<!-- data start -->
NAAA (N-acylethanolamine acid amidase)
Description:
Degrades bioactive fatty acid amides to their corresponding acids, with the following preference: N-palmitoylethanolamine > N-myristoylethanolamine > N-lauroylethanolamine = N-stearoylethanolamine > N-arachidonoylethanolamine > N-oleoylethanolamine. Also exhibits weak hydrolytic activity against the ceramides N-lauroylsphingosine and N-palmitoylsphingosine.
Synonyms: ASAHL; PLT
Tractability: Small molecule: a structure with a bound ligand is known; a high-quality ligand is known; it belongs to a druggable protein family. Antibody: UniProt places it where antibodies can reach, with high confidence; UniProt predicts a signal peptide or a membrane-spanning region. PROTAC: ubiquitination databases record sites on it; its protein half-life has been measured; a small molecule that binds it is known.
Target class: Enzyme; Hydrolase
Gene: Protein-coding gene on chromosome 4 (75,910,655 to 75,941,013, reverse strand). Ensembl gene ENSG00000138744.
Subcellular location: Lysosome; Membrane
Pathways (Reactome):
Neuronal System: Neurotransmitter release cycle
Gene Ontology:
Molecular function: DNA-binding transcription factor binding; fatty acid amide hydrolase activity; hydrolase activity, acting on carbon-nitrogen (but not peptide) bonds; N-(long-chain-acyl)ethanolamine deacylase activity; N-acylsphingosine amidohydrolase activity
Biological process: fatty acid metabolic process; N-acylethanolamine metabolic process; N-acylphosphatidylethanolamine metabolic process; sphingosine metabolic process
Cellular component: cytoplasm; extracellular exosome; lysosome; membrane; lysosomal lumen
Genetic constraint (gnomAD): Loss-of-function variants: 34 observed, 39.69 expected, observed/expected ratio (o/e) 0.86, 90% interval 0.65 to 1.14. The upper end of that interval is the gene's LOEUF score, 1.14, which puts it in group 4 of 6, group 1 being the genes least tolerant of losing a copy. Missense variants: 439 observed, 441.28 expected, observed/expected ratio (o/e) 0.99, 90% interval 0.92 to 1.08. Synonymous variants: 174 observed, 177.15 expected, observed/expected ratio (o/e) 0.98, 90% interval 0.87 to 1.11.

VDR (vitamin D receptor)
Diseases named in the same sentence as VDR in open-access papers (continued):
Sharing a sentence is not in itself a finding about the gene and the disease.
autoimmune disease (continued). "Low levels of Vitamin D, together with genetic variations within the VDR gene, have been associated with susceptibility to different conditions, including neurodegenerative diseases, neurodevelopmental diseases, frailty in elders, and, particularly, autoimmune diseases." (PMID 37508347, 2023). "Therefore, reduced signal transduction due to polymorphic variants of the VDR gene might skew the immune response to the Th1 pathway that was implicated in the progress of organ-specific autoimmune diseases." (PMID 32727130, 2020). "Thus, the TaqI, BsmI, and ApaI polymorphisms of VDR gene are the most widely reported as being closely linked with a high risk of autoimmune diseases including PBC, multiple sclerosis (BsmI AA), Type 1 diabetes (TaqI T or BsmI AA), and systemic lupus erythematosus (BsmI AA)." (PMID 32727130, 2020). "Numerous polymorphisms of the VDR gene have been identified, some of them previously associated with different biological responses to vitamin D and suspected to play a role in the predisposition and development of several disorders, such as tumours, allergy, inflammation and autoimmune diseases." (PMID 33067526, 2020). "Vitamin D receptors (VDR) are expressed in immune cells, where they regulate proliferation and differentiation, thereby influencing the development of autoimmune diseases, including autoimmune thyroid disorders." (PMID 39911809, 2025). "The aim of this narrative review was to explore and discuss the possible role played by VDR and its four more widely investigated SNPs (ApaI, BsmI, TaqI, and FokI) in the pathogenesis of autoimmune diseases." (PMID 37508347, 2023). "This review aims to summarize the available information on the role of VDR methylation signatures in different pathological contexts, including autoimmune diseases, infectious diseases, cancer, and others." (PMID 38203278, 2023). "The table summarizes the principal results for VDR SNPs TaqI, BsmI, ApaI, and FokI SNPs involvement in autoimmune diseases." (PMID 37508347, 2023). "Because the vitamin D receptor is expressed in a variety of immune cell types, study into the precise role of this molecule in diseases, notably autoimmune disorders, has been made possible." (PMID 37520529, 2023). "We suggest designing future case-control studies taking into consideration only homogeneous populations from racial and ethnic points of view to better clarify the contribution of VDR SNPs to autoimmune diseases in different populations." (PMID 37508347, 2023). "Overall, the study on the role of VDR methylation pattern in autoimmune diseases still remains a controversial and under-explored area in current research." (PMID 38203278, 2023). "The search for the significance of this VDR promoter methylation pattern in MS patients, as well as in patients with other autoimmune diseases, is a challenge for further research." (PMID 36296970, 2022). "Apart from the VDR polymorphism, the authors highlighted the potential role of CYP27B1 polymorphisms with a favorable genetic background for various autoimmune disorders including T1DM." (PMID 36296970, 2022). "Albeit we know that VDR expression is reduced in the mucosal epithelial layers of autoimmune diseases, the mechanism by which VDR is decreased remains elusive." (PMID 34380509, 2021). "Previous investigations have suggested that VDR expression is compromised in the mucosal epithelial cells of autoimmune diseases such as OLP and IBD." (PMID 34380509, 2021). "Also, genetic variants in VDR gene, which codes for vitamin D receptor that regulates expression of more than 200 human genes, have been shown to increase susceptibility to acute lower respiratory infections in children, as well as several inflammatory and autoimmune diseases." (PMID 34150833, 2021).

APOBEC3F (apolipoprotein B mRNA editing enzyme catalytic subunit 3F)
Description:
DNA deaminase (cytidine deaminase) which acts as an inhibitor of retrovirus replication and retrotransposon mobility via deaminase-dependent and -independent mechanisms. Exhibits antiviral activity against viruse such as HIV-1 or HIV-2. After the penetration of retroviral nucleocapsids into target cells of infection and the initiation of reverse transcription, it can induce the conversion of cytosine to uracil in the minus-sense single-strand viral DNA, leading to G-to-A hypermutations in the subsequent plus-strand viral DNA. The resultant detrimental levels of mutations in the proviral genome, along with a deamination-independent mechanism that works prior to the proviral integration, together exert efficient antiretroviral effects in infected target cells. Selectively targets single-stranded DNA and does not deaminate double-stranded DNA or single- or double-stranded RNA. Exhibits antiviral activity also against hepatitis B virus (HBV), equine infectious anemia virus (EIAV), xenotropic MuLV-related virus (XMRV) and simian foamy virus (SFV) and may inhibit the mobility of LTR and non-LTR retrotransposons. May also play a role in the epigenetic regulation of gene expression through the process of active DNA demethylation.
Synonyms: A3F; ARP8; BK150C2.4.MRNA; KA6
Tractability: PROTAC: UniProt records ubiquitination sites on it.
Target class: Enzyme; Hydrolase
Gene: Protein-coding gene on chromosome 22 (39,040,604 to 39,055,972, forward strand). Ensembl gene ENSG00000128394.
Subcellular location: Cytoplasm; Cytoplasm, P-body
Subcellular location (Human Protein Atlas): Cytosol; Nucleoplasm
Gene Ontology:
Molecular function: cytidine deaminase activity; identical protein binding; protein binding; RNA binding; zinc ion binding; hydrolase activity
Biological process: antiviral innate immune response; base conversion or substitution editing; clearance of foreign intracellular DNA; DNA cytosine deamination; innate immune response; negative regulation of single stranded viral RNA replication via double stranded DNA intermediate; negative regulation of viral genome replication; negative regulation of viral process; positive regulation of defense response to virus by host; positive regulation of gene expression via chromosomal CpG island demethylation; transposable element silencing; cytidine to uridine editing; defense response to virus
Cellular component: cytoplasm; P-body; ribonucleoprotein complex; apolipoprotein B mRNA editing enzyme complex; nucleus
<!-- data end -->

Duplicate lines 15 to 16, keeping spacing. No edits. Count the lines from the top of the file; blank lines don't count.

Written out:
Genetic constraint (gnomAD): Loss-of-function variants: 34 observed, 39.69 expected, observed/expected ratio (o/e) 0.86, 90% interval 0.65 to 1.14. The upper end of that interval is the gene's LOEUF score, 1.14, which puts it in group 4 of 6, group 1 being the genes least tolerant of losing a copy. Missense variants: 439 observed, 441.28 expected, observed/expected ratio (o/e) 0.99, 90% interval 0.92 to 1.08. Synonymous variants: 174 observed, 177.15 expected, observed/expected ratio (o/e) 0.98, 90% interval 0.87 to 1.11.

VDR (vitamin D receptor)